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Where is everybody?: classic paintings recreated without their characters by Jose Manuel Ballester

Spanish artist Jose Manuel Ballester recreates classic paintings — such as Goya’s “The Third of May 1808”, Vermeer’s “The Allegory of Painting”, and Botticelli’s “The Birth of Venus” — removing all the people from them to showcase the hidden spaces behind.

At first sight the whole series can inspire some humour, but after a deeper look it’s not difficult to find transcendence and the multiple possible interpretations, both as new images and as related to their original counterparts. One of the clearest aspects in this series is the way we can understand art from the point of view of each period, which has a unique way of looking and understanding reality shared by artists, who develop their creativity inside those period’s values and connect with ideas and universal precepts extended in time.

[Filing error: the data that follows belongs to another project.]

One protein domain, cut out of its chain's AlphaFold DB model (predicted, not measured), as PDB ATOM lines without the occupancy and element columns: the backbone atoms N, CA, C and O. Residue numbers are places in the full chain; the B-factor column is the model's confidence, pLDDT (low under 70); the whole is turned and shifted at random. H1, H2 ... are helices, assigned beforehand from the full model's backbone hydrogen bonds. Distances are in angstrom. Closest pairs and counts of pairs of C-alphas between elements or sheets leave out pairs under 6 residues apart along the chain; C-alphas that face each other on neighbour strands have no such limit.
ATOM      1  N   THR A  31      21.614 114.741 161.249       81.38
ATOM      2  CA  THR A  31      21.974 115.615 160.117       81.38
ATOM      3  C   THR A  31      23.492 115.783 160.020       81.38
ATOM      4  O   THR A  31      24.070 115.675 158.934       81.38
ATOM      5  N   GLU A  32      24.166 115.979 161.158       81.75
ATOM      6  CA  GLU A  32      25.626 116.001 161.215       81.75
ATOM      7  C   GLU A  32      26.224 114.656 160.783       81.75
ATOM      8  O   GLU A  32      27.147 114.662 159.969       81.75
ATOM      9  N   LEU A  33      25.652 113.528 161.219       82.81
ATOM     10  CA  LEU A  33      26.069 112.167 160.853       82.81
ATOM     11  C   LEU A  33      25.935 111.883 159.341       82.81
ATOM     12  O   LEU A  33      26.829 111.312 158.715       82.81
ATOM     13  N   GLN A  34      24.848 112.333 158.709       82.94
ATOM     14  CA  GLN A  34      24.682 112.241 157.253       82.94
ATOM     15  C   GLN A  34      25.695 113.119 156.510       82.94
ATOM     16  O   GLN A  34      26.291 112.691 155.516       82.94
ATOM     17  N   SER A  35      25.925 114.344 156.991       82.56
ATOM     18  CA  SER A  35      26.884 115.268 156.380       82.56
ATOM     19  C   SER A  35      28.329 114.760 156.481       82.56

Jose Manuel Ballester

More info: Website, Instagram (h/t Bored Panda).

Leonardo da Vinci’s “The Last Supper” (1498)

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Diego Velázquez’s “Las Meninas” (1656)

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Sandro Botticelli’s “The Birth of Venus” (1486)

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Pablo Picasso’s “Guernica” (1937)

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Francisco Goya’s “The Third of May 1808” (1814)

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Théodore Géricault’s “The Raft of Medusa” (1819)

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Jan Vermeer’s “The Allegory of Painting” (1668)

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